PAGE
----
Ever notice how easy your puppies are to understand your commands? New research claims they are innate.

Very young puppies that had little or no contact with humans were able to respond to basic commands. This indicates that the dog's ability to train is probably genetic.

Ever notice how easy your puppies are to understand your commands? New research claims they are innate.

Dogs are probably the only animals that can understand human commands. Some studies show that even the closest human relatives in the animal kingdom - chimpanzees - cannot do this. But how dogs do this is a matter of debate.

There are two main points of view on this issue. According to the first, dogs spend so much time with people that they gradually learn to distinguish human gestures. Another opinion is that this property is innate in dogs and appeared evolutionarily.

A new study by American scientists, published June 3 in the scientific journal Current Biology , is another argument in favor of the second position. It shows that even dogs at the age of eight weeks understand human gestures, and this depended on their genetics.

Researchers led by University of Arizona professor Emily Bray selected 375 Labrador and Golden Retriever puppies between the ages of eight and ten weeks - when they lived with their mother or other puppies and were almost unfamiliar with humans.

The puppies took part in four experiments to test their social skills. The first two aimed to test how well they understand human gestures: the experimenter showed a cup that hid the goodies and asked the puppy to find them.

To rule out the possibility that the puppies relied on their scent, experiments were performed twice - when the cup of goodies was indicated and not. In the first case, the animals chose the correct cup in 67% of cases, in the second - in 49%, which roughly corresponds to the statistical probability.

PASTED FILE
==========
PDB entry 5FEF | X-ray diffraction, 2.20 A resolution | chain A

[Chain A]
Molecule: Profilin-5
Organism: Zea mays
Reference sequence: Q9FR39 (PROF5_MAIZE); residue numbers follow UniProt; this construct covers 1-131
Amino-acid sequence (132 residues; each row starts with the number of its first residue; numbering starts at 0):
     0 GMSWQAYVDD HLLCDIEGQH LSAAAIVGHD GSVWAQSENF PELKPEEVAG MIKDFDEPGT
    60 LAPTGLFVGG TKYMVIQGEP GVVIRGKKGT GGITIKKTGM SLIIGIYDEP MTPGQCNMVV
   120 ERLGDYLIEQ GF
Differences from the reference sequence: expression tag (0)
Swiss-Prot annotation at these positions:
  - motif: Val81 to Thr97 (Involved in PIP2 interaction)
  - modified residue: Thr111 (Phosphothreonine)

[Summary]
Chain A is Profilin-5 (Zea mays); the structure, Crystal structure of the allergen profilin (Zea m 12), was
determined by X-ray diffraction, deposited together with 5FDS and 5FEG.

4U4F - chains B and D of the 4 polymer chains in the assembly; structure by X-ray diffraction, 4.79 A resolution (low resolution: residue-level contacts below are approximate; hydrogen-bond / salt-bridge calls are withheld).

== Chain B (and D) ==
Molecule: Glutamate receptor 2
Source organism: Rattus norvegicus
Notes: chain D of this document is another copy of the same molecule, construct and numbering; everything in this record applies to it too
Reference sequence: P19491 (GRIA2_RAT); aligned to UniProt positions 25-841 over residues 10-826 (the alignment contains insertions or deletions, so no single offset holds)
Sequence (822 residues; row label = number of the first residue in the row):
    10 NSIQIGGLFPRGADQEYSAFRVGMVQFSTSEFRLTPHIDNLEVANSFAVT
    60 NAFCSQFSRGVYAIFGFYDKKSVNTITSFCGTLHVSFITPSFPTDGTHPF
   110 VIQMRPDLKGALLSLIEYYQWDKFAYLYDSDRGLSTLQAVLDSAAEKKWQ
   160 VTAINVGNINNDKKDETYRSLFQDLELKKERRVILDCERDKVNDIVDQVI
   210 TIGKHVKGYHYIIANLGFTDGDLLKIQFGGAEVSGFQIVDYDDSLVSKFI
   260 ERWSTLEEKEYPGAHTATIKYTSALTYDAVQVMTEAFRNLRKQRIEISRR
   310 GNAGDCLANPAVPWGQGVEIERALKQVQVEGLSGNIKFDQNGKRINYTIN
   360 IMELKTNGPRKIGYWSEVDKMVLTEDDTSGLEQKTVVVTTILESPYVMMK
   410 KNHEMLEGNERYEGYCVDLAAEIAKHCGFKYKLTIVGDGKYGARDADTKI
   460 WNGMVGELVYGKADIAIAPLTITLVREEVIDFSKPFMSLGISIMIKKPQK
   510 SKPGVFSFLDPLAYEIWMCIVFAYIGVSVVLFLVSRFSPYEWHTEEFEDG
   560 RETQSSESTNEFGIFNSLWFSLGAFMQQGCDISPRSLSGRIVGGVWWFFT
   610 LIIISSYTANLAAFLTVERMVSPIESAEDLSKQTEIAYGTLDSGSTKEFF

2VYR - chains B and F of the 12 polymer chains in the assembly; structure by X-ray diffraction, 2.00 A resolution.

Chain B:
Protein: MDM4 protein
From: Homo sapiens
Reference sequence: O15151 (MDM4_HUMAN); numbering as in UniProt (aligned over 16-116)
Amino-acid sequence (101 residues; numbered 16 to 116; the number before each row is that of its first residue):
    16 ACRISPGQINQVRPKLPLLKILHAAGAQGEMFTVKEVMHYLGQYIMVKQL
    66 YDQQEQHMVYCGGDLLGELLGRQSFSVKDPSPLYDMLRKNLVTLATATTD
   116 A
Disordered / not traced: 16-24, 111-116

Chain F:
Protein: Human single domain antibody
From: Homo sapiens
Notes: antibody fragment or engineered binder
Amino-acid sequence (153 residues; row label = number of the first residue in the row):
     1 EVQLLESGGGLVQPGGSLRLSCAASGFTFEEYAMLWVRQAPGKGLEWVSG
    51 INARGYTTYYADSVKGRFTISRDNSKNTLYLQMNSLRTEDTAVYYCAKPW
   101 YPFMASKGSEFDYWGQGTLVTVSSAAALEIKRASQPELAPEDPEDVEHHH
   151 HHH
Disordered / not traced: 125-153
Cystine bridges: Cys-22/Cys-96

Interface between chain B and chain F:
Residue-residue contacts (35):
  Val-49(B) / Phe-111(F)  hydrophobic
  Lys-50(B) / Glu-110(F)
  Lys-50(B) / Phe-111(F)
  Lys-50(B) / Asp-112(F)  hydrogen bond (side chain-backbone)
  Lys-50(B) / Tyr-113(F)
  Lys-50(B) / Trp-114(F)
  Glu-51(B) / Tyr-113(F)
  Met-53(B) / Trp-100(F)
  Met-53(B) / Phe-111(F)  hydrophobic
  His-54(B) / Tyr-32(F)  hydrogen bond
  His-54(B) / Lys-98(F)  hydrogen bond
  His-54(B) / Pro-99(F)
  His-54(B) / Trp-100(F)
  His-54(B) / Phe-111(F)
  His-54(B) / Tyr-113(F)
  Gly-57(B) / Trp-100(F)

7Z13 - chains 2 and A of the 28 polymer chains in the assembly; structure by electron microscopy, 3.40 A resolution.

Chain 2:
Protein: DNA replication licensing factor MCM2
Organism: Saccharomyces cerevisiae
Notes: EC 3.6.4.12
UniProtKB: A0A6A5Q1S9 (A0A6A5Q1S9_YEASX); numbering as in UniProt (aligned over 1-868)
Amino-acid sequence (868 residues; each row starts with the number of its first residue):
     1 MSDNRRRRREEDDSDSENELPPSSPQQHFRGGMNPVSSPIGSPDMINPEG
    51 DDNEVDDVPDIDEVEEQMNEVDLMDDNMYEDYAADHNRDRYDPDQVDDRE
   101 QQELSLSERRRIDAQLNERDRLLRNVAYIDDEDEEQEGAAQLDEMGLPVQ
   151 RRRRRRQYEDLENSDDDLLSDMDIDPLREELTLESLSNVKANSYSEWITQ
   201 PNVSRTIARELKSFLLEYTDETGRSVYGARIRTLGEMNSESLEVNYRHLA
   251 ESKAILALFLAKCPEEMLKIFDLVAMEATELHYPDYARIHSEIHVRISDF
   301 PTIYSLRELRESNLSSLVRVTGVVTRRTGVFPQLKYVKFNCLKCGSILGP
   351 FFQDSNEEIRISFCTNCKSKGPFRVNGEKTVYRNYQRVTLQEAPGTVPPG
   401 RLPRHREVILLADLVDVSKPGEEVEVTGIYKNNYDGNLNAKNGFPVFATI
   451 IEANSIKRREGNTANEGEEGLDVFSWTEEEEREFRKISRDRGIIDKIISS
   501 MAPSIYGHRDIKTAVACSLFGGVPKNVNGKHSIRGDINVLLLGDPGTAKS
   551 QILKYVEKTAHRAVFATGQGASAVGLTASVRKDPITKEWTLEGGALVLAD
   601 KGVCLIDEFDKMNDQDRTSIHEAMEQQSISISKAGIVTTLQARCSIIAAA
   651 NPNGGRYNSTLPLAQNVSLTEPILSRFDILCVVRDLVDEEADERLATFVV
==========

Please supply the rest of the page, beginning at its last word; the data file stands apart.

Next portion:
During the third experiment, the puppies had to keep eye contact with the experimenter as long as possible while he read the text in a high-pitched voice. On average, they looked a person in the eye for six seconds. And since adult dogs are able to maintain eye contact even longer, this ability is likely to develop over time.

And finally, the fourth test provided that the puppy will be given a rebus that he is able to solve, and he should turn to a person for help. Basically, animals ignored people - and this, according to scientists, also indicates that they learn to turn to humans for help, and are not born with this ability.

The combination of the results of all four experiments, as well as their comparison with information about the pedigree of each puppy, revealed that the understanding of the pointing gesture and the retention of eye contact in the experiments were more than 40% dependent on the genes inherited by the dogs. In other cases, the genetic dependence was not so clearly identified.

And although this is not the first study to come to such a conclusion, it was the first time that such a large number of dogs were involved in it and for the first time it was shown that some forms of communication between dogs and people are obtained by inheritance rather than training.

At the same time, as noted by a scientist at Yale University Zachariah Silver, the study of Bray and colleagues does not provide an answer exactly which traits of interaction with humans dogs inherit and how they learn.